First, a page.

She is SO right too about her Mum’s regret being teaching her daughters to be so polite. I find it really hard to ignore or cut someone off when they are talking. But you know what? If you make me uncomfortable and have come to my work for the fifth time you won’t get nice Fi anymore. I just need to work on being more assertive much quicker. I tend to be friendly and chatty and people clearly see it as an ‘in.’ I have regretted a handful of situations where I have been much too nice.

The final push to write this came after today, feeling shaky and neck and face blazing after telling a 70 year old regular customer that I changed my mind and I didn’t want to go for coffee with him, I didn’t think it would be appropriate. I was too afraid/ nice to say no the last time. He is a retired teacher and I have had lots of friendly conversations about teaching with him in the last months. He never came across creepy but this just made me so uncomfortable, especially as he is so insistent. He stood staring and asked me my name and stuff so maybe he is having some trouble with his memory or something too. And maybe he is not being creepy but I have been watching for him this last week or so and dreading turning him down. Anyway I had to say no several times before he would leave and it just ruined my whole day.

A fella at work told me that the security man in the shopping centre described a regular, kind of eccentric man who went into a shop downstairs and always chatted to one of the girls there. One day he asked to take her for dinner and she explained that she was happy to talk to him in work but she didn’t want to do anything outside of that. He leaned in close and said ‘That’s not the answer I was looking for.’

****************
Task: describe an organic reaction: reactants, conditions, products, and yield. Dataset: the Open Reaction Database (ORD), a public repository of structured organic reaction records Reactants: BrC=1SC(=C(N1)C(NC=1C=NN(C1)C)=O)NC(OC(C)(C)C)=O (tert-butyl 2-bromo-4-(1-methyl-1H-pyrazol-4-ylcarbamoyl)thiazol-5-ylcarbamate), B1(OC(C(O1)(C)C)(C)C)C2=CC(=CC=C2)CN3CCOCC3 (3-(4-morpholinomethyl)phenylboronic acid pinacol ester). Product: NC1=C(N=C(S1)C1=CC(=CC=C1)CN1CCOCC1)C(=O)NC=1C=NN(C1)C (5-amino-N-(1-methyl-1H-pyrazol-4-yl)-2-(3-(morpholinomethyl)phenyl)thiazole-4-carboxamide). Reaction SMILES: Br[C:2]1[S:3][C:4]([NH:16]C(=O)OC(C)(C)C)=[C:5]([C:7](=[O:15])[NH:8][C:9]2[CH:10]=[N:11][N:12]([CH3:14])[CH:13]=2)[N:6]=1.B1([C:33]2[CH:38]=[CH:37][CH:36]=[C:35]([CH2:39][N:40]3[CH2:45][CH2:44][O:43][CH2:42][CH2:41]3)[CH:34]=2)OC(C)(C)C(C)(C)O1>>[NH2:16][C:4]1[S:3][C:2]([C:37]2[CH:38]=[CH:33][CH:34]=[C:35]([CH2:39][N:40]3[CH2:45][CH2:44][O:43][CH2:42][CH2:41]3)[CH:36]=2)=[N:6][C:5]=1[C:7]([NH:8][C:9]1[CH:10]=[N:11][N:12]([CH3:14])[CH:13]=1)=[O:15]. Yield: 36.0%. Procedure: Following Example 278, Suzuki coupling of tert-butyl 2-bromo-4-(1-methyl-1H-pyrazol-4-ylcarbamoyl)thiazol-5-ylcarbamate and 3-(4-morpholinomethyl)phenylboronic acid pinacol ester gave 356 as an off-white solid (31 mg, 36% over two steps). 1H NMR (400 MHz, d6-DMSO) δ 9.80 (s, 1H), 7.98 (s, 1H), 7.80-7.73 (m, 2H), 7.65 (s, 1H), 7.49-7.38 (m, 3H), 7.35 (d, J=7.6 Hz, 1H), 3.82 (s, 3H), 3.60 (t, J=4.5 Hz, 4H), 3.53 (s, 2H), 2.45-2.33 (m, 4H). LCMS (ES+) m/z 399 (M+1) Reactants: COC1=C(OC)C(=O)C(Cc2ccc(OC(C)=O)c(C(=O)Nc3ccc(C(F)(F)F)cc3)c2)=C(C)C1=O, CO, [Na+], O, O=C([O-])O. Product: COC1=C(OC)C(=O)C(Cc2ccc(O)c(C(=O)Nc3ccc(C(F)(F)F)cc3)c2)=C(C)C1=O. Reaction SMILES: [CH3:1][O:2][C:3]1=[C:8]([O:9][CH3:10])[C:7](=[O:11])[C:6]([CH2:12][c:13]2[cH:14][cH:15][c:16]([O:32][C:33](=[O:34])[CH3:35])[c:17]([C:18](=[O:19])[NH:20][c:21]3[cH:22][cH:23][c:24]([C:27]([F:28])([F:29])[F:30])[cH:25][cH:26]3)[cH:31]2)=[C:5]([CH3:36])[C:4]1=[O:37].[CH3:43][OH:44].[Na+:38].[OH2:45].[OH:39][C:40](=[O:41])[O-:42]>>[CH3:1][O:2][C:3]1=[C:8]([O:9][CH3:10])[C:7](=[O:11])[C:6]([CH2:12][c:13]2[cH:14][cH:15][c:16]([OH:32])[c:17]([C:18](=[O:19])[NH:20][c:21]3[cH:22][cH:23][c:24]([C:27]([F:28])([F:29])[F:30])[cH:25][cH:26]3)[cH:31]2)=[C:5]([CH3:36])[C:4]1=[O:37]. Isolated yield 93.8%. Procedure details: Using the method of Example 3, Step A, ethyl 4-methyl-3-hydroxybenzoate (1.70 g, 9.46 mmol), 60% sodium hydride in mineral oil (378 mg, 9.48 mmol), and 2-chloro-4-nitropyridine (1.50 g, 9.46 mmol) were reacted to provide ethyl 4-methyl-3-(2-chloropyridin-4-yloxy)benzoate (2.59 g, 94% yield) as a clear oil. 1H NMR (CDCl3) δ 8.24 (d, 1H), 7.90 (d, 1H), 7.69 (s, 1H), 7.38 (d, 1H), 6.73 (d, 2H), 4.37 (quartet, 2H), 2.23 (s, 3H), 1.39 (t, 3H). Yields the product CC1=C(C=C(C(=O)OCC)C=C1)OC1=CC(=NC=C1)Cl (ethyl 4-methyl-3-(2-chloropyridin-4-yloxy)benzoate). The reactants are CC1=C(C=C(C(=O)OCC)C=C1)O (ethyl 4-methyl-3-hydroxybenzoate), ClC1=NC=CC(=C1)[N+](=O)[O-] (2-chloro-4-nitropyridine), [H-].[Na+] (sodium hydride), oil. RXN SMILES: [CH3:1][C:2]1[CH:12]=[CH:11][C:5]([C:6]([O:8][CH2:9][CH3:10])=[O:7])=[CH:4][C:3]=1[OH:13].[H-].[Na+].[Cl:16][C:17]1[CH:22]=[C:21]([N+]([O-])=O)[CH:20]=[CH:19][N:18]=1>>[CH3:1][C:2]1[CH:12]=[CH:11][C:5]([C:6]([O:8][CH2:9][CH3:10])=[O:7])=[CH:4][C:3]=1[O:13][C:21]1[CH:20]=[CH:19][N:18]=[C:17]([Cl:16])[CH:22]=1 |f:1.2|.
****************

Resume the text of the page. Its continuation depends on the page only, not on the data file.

Basically I think I am writing this to tell women that they don’t have to be kind or polite to men who are demanding attention and making you feel uncomfortable. I have spent my life doing just this and I am striving to correct it. Tell your boss, walk away, move seats, protect yourself.

Also, men it isn’t your right for a girl to talk to you. If she’s reading, or facing away from you on public transport then maybe it’s best not to disturb her.  If you wouldn’t walk up to someone in the street or in a bar then don’t do it somewhere you know she can’t walk away from. Respect at all times. Try to see it from the other person’s point of view.

I never write controversial posts and I know this may offend. But these are my true feelings and I know they are shared with plenty of people I have discussed them with, who care about me, male and female. I am the opposite of a man hater, so don’t think that. I love my boyfriend, Josh Ritter and Hugh Jackman (haha). I know women can be confusing and send out mixed signals, and it wouldn’t be a crime to ask someone out in a retail setting or even on a train. But respect her right to say no and don’t assume or threaten or take liberties.

Stay safe.


4 thoughts on “Traps

  1. songbirdsignbird says:

    Well said Fiona. There has been much more discussion of this than when I was young, but it seems it’s a perennial problem. Good for you saying no!

  2. Michelle (Fluttering Butterflies) says:

    I’m so sorry that you’ve been going through this Fiona 😦 I know where you’re coming from, having worked in bookshops for many years I too had to put up with inappropriate conversation and requests from creepy men. Good for you for saying ‘no’ I find it really very problematic that so many girls and women were or are brought up to be polite and nice and therefore we have to deal with this sort of behaviour.